“I do believe we will get to a deal on the debt ceiling at some point, and it will not be pretty when it happens," said Crapo. "But when it is over, we will still have a debt crisis in America. And we will still need to be putting together a major paradigm shift in America to help us get onto a right path.”

In general, Democrats favor modest spending restraint and higher federal taxes on the wealthy to improve America’s fiscal balance. Republicans reject tax hikes and insist on deep spending cuts, along with transforming programs that provide income and medical coverage for retirees. Many economists believe both lower government spending and higher tax revenues will be needed to bridge the nation’s budget gap and, ultimately, trim the national debt. But a bipartisan formula for doing so remains elusive.

In the meantime, America skates closer to a potential debt default with each passing day.

You May Like

HRW: Egypt's Trial of Morsi ‘Badly Flawed’

Human Rights Watch says former Egypt leader's detention without charge for more than three weeks after his removal from office violated Egyptian law; government rejects criticism More

Photogallery Lancet Report Calls for Major Investment in Surgery

In its report published by The Lancet, panel of experts says people are dying from conditions easily treated in the operating room such as hernia, appendicitis, obstructed labor, and serious fractures More

Music Industry Under Sway of Digital Revolution

Millions of people in every corner of the Earth now can enjoy a vast variety and quantity of music in a way that has never before been possible More

This forum has been closed.
Comments
     
There are no comments in this forum. Be first and add one

Featured Videos

Your JavaScript is turned off or you have an old version of Adobe's Flash Player. Get the latest Flash player.
Study: Insecticide Damaging Wild Bee Populationsi
X
April 24, 2015 10:13 PM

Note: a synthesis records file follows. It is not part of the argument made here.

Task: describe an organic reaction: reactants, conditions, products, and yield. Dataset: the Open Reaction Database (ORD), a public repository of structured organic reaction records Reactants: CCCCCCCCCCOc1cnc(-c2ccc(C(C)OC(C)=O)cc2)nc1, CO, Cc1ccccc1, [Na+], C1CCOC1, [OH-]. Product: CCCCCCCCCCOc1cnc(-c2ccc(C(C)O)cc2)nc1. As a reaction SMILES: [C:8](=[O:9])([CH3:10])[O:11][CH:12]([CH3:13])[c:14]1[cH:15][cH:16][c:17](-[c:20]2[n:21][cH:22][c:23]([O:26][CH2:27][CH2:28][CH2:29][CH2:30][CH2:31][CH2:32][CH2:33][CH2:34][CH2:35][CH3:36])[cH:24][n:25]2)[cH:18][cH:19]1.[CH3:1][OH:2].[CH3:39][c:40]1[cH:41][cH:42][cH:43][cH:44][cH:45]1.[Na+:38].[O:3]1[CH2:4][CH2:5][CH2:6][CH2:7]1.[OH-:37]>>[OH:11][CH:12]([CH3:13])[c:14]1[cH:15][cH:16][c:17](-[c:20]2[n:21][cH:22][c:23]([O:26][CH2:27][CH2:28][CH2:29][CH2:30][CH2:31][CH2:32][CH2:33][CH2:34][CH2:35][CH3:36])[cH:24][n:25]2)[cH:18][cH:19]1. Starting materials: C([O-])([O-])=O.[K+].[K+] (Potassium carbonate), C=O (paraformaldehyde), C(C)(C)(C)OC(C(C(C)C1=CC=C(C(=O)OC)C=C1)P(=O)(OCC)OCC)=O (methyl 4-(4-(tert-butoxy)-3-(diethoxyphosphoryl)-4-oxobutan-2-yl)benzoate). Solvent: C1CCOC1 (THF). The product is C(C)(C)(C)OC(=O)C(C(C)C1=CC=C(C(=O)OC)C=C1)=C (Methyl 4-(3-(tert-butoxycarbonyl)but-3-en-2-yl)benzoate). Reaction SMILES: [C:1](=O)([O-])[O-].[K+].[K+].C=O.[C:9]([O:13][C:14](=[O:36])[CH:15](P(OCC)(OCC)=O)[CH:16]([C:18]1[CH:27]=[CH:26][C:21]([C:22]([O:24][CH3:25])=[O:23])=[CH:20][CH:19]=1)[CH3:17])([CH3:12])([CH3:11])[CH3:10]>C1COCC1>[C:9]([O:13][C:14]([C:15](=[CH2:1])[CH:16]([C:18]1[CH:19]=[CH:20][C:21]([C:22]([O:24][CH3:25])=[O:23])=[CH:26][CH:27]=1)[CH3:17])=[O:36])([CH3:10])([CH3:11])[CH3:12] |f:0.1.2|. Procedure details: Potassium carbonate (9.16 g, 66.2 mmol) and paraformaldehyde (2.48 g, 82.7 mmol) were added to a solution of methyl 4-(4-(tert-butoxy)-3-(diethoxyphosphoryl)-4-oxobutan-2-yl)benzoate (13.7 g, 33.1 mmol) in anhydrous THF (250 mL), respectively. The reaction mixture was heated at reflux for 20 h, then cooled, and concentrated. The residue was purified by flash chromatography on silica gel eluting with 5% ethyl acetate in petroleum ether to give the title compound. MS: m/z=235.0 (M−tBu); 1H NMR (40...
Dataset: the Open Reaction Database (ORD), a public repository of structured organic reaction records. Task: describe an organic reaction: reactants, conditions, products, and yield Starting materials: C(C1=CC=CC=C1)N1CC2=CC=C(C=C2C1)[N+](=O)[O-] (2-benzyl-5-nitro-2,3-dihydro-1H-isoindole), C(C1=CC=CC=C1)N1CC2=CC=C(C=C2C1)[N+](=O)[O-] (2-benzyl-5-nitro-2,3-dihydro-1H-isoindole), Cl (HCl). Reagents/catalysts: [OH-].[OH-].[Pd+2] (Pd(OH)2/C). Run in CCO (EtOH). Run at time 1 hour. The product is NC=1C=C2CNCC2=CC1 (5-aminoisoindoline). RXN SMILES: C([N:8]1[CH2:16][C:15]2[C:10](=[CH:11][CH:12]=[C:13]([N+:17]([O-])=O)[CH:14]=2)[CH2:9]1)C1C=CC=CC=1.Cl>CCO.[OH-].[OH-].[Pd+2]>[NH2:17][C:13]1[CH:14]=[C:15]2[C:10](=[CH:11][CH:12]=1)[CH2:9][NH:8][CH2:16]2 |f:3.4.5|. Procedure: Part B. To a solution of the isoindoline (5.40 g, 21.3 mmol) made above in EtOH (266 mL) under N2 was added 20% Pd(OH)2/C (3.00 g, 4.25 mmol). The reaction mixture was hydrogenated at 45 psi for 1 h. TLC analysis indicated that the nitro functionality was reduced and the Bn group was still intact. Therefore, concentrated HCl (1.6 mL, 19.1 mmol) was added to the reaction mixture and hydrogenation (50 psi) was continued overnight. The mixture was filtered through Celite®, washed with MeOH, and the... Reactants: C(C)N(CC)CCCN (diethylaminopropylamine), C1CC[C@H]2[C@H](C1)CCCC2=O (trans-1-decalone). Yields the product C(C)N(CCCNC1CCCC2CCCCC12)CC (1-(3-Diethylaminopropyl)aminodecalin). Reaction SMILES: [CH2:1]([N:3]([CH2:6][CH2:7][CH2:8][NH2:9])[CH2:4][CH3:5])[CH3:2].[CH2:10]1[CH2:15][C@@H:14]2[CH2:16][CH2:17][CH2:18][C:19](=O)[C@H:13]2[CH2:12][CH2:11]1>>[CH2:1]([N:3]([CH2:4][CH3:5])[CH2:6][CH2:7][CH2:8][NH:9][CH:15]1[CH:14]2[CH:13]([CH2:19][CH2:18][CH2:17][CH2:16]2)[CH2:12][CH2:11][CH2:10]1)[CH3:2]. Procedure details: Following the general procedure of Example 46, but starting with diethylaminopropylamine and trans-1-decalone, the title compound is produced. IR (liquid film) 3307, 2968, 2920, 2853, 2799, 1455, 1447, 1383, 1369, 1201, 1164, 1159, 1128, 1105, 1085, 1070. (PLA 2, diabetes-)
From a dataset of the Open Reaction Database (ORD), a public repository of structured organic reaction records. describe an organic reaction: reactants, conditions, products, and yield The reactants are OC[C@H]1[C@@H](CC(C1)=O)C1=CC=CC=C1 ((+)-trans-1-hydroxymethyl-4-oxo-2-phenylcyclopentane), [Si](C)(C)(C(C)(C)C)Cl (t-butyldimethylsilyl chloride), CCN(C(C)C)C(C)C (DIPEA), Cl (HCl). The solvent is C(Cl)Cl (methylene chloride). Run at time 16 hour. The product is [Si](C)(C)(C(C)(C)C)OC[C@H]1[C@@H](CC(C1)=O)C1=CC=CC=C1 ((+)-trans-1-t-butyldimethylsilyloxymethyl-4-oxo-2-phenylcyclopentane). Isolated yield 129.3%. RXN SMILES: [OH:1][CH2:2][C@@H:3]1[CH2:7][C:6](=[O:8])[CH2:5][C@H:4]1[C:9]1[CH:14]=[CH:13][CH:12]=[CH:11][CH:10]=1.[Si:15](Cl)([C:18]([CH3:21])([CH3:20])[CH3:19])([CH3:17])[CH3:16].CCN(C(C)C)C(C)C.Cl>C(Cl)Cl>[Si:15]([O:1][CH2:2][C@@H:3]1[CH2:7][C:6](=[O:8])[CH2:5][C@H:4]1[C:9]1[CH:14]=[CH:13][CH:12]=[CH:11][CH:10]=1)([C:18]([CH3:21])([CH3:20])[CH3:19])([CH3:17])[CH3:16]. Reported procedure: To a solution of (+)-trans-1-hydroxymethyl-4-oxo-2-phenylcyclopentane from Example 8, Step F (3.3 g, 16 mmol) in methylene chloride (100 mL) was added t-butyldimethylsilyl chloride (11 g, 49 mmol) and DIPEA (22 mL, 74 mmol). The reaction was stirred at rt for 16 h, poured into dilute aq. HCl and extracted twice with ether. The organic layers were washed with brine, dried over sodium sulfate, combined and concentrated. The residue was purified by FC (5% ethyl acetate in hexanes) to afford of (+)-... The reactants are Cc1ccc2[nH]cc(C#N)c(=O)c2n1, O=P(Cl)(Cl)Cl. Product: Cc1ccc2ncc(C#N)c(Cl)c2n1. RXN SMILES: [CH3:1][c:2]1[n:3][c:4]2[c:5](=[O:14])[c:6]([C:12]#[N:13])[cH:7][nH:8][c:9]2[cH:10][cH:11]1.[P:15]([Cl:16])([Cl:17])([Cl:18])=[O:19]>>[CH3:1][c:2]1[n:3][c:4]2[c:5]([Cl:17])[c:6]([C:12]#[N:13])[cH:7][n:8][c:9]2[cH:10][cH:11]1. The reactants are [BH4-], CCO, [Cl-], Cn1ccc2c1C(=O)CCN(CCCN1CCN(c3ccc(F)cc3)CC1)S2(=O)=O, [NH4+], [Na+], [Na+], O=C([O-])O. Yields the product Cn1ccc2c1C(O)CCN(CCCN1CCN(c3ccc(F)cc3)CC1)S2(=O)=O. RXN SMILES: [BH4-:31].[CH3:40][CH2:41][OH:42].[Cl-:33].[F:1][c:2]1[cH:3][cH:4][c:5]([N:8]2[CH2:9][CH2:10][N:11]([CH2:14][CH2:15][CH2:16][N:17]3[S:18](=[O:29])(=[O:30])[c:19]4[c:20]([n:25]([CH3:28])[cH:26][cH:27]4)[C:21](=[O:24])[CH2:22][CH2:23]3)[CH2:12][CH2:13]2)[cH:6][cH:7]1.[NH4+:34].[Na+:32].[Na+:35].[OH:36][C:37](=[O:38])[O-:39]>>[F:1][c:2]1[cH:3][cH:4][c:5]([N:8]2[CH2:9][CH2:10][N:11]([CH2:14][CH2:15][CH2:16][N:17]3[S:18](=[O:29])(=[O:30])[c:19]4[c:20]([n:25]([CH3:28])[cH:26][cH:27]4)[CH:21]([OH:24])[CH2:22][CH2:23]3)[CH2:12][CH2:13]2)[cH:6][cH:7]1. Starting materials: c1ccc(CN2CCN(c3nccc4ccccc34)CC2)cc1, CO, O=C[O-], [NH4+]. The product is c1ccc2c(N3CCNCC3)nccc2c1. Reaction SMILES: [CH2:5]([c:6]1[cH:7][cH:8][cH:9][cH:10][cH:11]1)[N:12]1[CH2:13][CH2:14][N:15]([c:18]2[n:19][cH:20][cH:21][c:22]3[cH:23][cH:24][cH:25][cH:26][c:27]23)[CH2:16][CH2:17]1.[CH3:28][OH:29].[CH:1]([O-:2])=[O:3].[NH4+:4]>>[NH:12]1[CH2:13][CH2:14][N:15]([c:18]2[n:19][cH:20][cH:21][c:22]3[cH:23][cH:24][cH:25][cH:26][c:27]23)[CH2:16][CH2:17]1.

A popular but controversial type of insecticide is damaging important wild bee populations, according to a new study. VOA’s Steve Baragona has more.
Video

Video Study: Insecticide Damaging Wild Bee Populations

A popular but controversial type of insecticide is damaging important wild bee populations, according to a new study. VOA’s Steve Baragona has more.
Video

Video Data Servers Could Heat Private Homes

As every computer owner knows, when their machines run a complex program they get pretty hot. In fact, cooling the processors can be expensive, especially when you're dealing with huge banks of computer servers. But what if that energy could heat private homes? VOA’s George Putic reports that a Dutch energy firm aims to do just that.
Video

Video Cinema That Crosses Borders Showcased at Tribeca Film Festival

Among the nearly 100 feature length films being shown at this year’s Tribeca Film Festival in New York City are more than 20 documentaries and features with international appeal, from a film about a Congolese businessman in China, to documentaries shot in Pakistan and diaspora communities in the U.S., to a poetic look at disaffected South African youth. VOA’s Carolyn Weaver has more.
Video

Video UN Confronts Threat of Young Radicals

The radicalization and recruitment of young people into Islamist extremist groups has become a growing challenge for governments worldwide. On Thursday, the U.N. Security Council heard from experts on the issue, which has become a potent threat to international peace and security. VOA’s Margaret Besheer reports.
Video

Video Growing Numbers of Turks Discover Armenian Ancestry

In a climate of improved tolerance, growing numbers of people in Turkey are discovering their grandmothers were Armenian. Hundreds of thousands of Armenians escaped the mass deportations and slaughter of the early 1900's by forced conversion to Islam. Or, Armenian children were taken in by Turkish families and assimilated. Now their stories are increasingly being heard. Dorian Jones reports from Istanbul that the revelations are viewed as an important step.